Friday, May 2, 2014

So You're Ready to Submit Your Manuscript? 11 Things to Remember

I used to submit my manuscript to publishers, and through the years I've learned a few things about what they'd like to see. Bottom line, it's what I'd also like to see now that I am reading manuscripts submitted to me by others.

The writing process can be complicated enough without even looking at how it needs to be presented. But hopefully, these ideas are simple enough not to hang you up even before you've gotten started.

1. Double space the document. It is harder to read a manuscript that is single spaced, no matter how much you like what you read.

2. Center your book title and your name. Start "Name of Book" almost mid-way down the first page. (All succeeding chapter headings should be about mid-way down the page). When you're finished it should look like this:

Name of Book


Your Name

Tab down three spaces before you start the first paragraph.

3. Make sure you have 1" margins. Don't take the text too close to either edge of the paper, and make sure you have 1'' at the bottom.

4. Don't staple anything. Use a paperclip if necessary.

5. Number your pages. Upper right had corner, with your last name or the name of your book directly underneath the page numbers on all pages.

6. Keep the type simple. I usually use Times New Roman. I don't mix the type, trying to make things fancy.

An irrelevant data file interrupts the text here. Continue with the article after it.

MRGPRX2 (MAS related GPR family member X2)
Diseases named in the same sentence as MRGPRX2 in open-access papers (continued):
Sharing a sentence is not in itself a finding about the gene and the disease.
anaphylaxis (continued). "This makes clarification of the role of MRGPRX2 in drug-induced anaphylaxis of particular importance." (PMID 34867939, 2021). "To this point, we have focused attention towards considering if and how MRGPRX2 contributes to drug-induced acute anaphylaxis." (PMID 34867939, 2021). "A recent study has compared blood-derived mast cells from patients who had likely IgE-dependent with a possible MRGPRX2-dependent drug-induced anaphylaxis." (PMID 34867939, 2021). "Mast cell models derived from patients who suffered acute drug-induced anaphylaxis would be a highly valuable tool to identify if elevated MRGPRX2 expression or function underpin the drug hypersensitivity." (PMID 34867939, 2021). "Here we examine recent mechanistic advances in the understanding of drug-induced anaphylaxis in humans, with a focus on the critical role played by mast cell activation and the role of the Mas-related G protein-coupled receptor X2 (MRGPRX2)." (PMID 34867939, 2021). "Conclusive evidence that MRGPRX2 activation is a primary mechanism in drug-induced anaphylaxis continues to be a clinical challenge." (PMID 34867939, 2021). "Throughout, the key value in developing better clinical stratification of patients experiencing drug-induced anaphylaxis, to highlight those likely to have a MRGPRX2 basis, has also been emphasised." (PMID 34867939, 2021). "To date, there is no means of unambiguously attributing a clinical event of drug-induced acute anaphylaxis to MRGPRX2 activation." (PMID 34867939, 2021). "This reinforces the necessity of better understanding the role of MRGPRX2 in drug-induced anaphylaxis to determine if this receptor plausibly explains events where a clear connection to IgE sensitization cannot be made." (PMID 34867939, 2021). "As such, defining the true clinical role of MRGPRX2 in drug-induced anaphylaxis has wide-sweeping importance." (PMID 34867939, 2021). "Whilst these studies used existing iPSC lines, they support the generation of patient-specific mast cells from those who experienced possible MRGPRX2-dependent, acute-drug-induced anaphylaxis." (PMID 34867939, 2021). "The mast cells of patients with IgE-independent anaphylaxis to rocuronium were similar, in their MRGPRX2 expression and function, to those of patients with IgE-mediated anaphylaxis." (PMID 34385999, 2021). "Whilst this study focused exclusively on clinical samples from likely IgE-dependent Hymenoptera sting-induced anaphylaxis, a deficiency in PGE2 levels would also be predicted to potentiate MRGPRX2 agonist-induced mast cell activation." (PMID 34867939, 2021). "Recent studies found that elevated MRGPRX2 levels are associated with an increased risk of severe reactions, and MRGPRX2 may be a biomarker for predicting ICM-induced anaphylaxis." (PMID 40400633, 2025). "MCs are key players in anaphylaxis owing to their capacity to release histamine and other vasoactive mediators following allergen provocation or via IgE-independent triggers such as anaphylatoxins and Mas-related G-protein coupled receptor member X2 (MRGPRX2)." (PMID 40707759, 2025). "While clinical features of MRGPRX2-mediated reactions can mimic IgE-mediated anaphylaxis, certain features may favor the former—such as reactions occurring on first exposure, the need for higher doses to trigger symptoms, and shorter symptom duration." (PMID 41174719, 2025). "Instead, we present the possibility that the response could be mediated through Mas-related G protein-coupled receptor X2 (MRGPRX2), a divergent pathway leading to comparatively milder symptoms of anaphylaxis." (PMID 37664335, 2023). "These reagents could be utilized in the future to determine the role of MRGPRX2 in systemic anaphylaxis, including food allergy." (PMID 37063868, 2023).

7. Use white paper. No colored, no specially textured. Make it as easy on the eyes for the publisher as possible.

8. Include a cover letter. Make it short and to the point. Don't include pictures, yes, even if your manuscript is a picture book, although it is alright to share your ideas for illustration in the cover letter with the publisher.

9. Make sure you've read all of the guidelines for the publisher. If the publisher wants a synopsis, and you HATE writing them, send it off with the manuscript. If the publisher wants only the first three chapters with a cover letter, send that. If they want the entire manuscript, send that. Don't under-estimate how professional you'll look by just following the directions.

10. Send the publisher sufficient postage if you want the manuscript returned. Many authors send a stamped post card that publishers can send back instead of the manuscript. On the postcard are boxes to check, such as: "I'm interested in this manuscript send____________________," "We're not interested, but thank you," etc. Consider the postage and time you'll save by submitting your manuscript online. Some publishers will not take your manuscript via online so make sure that you've read the guidelines before you send something.

11. Above all, check, check, check for typos and grammar issues. Have someone read what you'll be submitting. Often, all it takes to remove honest errors is another set of eyes.

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